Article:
Sennheiser SPORT True Wireless: Features
Since the Sennheiser SPORT True Wireless is the lower-priced model in Sennheiser’s 2022 truly wireless lineup, they naturally come with some handicaps in the features department. Whether you compare these earphones to the Sennheiser MTW 3 or some similarly-priced earphones, you will find features such as Active Noise Cancellation, multipoint connectivity, Qi wireless charging, on-ear detection, and more have been skipped out. Nevertheless, you still do get a fair number of features which we will talk about.
Firstly, Sennheiser has come up with a feature dubbed Adaptable Acoustic which attempts to supplement noise cancellation and transparency modes. As we mentioned in the section earlier, you get two different types of ear tips – Closed ear adapters that attempt to minimise ambient sound and Open ear adapters that should let you stay aware of your surroundings while minimising body-borne movements such as your own footsteps or breathing. This is coupled with specific EQ modes within the app to get the intended experience with the ear tips – Focus for the Close ear adapters and Aware for the Open ear adapters.
In our experience, both modes didn’t give stellar results – the Aware mode still didn’t bring in ambient sounds as thoroughly as earphones with actual, digitally-achieved transparency mode. The Focus mode, on the other hand, didn’t show a massive difference in comparison to Aware mode, leaving us disappointed. We wish Sennheiser provided actual Transparency Mode at this price point, even if that meant skipping out on ANC since it would provide much more tangible results.
Now, let’s move on to the Sennheiser Smart Control app that allows users to leverage some additional features. There’s a customisable EQ where users can tweak the sound according to their preferences, however, it is only a 3-band EQ which limits how much you can fiddle around with the sound. You can also choose to activate a Podcast preset, whenever needed. The app also provides a Sound Check feature. It creates a custom EQ preset for you depending on the sound profile you pick out of the options provided.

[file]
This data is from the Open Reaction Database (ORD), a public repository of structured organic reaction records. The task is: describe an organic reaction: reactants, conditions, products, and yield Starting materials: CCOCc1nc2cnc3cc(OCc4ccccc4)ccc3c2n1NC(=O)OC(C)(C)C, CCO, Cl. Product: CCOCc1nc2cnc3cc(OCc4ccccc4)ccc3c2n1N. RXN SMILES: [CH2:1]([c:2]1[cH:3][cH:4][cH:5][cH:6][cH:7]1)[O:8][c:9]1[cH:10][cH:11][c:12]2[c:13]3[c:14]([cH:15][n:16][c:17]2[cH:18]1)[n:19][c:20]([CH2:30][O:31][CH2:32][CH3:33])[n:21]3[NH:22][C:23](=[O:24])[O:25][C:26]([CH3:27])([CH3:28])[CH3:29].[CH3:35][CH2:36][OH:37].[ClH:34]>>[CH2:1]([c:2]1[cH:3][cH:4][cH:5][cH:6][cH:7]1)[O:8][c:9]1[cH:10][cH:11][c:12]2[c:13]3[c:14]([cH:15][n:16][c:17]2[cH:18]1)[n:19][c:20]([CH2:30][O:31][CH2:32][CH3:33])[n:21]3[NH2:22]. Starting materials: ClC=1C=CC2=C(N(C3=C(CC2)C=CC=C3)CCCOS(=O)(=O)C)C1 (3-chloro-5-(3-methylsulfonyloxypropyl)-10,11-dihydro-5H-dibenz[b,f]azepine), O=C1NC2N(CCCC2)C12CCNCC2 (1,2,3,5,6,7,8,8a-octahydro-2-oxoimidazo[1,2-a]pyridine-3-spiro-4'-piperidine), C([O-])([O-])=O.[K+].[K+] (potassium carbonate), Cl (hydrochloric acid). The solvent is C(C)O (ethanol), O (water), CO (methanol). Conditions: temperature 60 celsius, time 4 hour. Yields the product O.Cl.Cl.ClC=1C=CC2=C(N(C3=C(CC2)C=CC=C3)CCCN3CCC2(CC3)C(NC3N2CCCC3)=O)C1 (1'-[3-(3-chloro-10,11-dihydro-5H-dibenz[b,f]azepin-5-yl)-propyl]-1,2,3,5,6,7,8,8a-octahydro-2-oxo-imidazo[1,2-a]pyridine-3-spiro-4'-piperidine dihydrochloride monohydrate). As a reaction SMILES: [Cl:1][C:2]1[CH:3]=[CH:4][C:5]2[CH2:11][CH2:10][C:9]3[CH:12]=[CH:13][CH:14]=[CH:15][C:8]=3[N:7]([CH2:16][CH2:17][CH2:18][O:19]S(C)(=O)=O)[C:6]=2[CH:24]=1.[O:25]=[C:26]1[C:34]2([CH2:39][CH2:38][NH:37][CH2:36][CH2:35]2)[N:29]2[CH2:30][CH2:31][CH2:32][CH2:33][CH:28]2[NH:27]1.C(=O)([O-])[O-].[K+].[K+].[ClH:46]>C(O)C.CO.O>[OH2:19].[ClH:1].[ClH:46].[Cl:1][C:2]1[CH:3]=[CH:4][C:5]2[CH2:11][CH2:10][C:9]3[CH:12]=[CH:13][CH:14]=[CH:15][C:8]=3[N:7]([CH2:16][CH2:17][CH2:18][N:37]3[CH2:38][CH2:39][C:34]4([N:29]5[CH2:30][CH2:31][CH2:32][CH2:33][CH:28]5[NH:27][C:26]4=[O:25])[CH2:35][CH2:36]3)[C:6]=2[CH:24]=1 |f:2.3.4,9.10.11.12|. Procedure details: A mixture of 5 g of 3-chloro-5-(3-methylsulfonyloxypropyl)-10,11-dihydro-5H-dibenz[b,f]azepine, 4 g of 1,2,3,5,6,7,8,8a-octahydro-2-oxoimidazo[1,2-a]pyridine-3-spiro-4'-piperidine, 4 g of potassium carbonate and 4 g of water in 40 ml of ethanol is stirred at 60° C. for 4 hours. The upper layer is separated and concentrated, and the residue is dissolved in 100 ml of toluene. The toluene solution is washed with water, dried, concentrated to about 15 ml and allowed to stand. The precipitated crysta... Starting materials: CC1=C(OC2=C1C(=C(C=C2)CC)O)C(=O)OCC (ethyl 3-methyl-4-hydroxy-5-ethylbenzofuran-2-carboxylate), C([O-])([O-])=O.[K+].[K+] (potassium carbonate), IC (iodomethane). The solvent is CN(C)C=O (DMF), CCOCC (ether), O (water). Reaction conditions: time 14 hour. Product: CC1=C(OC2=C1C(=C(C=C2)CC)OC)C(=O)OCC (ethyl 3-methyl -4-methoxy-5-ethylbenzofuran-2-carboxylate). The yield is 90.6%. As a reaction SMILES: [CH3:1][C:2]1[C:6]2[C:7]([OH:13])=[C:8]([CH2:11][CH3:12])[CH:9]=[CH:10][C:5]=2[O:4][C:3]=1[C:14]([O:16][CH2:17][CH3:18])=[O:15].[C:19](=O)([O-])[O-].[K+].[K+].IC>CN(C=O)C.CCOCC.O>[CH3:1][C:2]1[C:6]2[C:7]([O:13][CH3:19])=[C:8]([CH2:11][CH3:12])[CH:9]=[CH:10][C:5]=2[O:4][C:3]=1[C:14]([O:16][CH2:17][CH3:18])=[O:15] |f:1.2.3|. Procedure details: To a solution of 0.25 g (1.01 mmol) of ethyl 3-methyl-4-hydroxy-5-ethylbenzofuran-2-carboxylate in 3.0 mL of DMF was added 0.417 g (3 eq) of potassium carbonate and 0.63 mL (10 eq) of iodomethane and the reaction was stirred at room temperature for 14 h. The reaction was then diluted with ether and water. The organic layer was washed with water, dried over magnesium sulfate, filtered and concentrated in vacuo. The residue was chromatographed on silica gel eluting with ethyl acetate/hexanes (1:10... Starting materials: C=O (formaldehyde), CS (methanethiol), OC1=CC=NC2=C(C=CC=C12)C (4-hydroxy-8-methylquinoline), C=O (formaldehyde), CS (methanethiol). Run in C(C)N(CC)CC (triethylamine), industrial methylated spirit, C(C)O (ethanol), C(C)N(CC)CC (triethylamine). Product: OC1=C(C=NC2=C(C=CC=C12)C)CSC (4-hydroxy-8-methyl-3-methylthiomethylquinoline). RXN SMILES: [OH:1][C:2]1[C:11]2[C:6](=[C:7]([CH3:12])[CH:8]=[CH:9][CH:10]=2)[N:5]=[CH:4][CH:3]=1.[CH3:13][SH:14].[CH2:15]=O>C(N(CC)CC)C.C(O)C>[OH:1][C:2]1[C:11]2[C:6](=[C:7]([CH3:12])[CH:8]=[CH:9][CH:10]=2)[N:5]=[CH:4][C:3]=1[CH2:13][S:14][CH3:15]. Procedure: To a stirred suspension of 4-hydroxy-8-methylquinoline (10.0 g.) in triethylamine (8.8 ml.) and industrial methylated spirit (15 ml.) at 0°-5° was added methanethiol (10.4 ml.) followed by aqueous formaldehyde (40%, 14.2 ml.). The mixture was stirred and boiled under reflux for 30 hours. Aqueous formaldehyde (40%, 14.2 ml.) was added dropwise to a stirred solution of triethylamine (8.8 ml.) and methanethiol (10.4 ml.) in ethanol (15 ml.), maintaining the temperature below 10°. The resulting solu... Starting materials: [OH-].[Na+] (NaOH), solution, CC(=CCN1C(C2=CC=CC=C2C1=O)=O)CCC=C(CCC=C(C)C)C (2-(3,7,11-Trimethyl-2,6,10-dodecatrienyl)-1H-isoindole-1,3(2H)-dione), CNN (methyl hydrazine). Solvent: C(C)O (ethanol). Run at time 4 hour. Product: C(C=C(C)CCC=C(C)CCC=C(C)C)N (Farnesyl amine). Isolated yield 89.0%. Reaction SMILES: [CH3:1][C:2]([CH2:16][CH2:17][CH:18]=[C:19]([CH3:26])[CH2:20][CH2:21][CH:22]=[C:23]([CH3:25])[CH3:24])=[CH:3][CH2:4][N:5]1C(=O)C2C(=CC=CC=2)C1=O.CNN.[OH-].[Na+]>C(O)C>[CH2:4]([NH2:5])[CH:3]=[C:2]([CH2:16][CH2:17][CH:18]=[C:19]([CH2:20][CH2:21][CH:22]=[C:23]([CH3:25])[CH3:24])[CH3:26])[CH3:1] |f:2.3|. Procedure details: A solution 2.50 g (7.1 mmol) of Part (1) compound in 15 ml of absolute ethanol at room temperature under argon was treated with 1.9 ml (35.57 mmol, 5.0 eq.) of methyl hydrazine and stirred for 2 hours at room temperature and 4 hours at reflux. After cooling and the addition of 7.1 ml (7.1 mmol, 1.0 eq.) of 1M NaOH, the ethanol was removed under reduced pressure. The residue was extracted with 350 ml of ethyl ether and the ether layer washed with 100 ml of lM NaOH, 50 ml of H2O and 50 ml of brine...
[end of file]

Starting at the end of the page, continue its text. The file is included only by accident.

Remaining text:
Next, you can use the app to customise touch controls as you desire or turn them off altogether. You can customise actions including single tap, double tap, triple tap and touch and hold. Choices for the actions include play/pause, next track, previous track, voice assistant, volume up/down, or no function at all. It’s an exhaustive, versatile list that really lets users tweak earbud controls to their heart’s desire. Additionally, the presence of volume controls is not something to be taken for granted since many companies skip out on this altogether.
Lastly, you can also choose Sidetone levels, perform firmware upgrades and check battery levels within the Smart Control app. Our only gripe with the app is the underwhelming customisable EQ.
Apart from the features listed above, the Sennheiser SPORT True Wireless also come packing an IP54 dust and water resistance rating that protects them against environmental elements. This is especially useful if you go gymming or hiking with your earbuds – keeping them safe from sweat and dust. You also get Bluetooth v5.2 connectivity and up to 40 feet of wireless range.
Sennheiser SPORT True Wireless: Performance
Equipped with the very same 7mm TrueResponse transducers present on the Sennheiser Momentum True Wireless 3, the Sennheiser SPORT True Wireless sounds divine. The earphones also support the SBC, AAC and aptX audio codecs, with aptX injecting oodles of detail in the sound when compared to AAC or SBC. This is especially apparent when listening to FLAC audio files where you can hear almost every tiny detail in a recording to near perfection. The frequency response of the SPORT True Wireless is almost identical to that of the MTW 3 which explains the similarity in sound quality.